This lesson gives an introduction towards basic relational database management system concepts. It serves theoretical purpose only. You don’t need this in order to build an application. However understanding what your WordPress system is doing “under the hood” can help put other lessons in context.
A relational database system (DBS) consists of the following components:
What is the ACID concept?
For the database system to achieve all this, transactions are used. Transactions are a sequence of operations which result in different states of data. Those operations do not change data accessible by other users until a commit is sent to the DBS. Once a commit is done, only changed records can be accessed, no longer the ones before a change was made.
In order to deal with data in terms of a database system we have to distinguish between the following languages, which are part of the overall Structured Query Language (SQL):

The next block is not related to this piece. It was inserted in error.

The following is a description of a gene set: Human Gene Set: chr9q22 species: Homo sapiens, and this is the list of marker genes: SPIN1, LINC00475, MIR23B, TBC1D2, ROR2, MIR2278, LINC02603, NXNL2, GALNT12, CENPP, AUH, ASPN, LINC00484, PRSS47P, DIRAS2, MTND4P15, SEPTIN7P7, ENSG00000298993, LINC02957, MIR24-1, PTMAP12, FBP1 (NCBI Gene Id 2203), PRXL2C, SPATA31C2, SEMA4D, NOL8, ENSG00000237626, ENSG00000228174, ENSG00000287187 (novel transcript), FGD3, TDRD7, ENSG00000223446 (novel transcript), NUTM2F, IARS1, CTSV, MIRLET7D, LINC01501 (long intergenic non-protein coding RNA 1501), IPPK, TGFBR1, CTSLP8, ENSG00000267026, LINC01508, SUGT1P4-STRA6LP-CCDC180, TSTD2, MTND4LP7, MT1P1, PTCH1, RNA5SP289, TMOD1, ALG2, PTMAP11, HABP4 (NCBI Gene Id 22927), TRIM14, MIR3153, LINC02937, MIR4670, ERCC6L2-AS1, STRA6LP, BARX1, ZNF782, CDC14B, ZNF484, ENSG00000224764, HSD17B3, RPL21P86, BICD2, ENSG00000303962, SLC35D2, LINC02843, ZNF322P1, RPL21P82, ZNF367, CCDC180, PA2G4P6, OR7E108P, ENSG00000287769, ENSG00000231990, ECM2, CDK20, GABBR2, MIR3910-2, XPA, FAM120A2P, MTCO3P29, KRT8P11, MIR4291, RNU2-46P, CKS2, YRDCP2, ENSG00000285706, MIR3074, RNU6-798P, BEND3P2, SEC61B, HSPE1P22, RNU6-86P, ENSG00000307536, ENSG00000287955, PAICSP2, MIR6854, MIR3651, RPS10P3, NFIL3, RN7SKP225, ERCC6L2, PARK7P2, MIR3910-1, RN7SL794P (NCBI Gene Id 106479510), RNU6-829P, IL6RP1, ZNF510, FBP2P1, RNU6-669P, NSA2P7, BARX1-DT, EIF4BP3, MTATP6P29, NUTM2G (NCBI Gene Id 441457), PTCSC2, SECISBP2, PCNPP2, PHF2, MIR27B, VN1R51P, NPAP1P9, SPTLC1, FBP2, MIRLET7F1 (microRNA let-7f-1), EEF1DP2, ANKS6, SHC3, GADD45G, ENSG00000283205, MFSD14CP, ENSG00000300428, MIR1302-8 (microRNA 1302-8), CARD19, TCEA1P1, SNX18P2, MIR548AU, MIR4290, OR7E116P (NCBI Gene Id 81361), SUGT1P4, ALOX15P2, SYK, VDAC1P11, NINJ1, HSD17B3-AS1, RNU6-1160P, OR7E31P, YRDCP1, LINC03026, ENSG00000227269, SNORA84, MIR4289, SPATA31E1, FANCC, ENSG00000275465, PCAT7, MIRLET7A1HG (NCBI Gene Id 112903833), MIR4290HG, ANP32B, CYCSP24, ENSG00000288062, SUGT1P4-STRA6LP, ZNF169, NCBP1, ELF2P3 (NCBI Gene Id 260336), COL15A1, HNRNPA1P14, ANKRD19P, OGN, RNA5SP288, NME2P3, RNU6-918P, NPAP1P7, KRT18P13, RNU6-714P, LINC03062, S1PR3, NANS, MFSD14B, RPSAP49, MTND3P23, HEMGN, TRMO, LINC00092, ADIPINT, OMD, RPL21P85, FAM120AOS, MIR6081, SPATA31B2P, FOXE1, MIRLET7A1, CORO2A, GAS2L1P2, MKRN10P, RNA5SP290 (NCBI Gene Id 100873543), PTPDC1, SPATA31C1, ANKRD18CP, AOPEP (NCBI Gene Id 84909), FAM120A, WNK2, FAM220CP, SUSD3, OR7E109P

We use DDL when we create tables, DML when we insert, update or delete table data and IQL when we select certain parts of the database.
A transaction commit can be initiated automatically after each SQL operation or manually using the commit command sent to the database. This is useful whenever you want to collectively change certain data bound together by a business case, without letting just portions of it being accessed by users.
For you as a blogger it is important to understand when database actions are performed and which category they belong to:
The last point already shows why you as both blogger and WordPress administrator will most likely use caching plugins. Those will pre-load all needed database contents and created static HTML to be served to the browser on each request. That way we prevent the whole database requesting (IQL) processes from being being repeated over and over again for each request without actually having new content in the database. Those plugins have to rebuild that static HTML only when you change a posts content.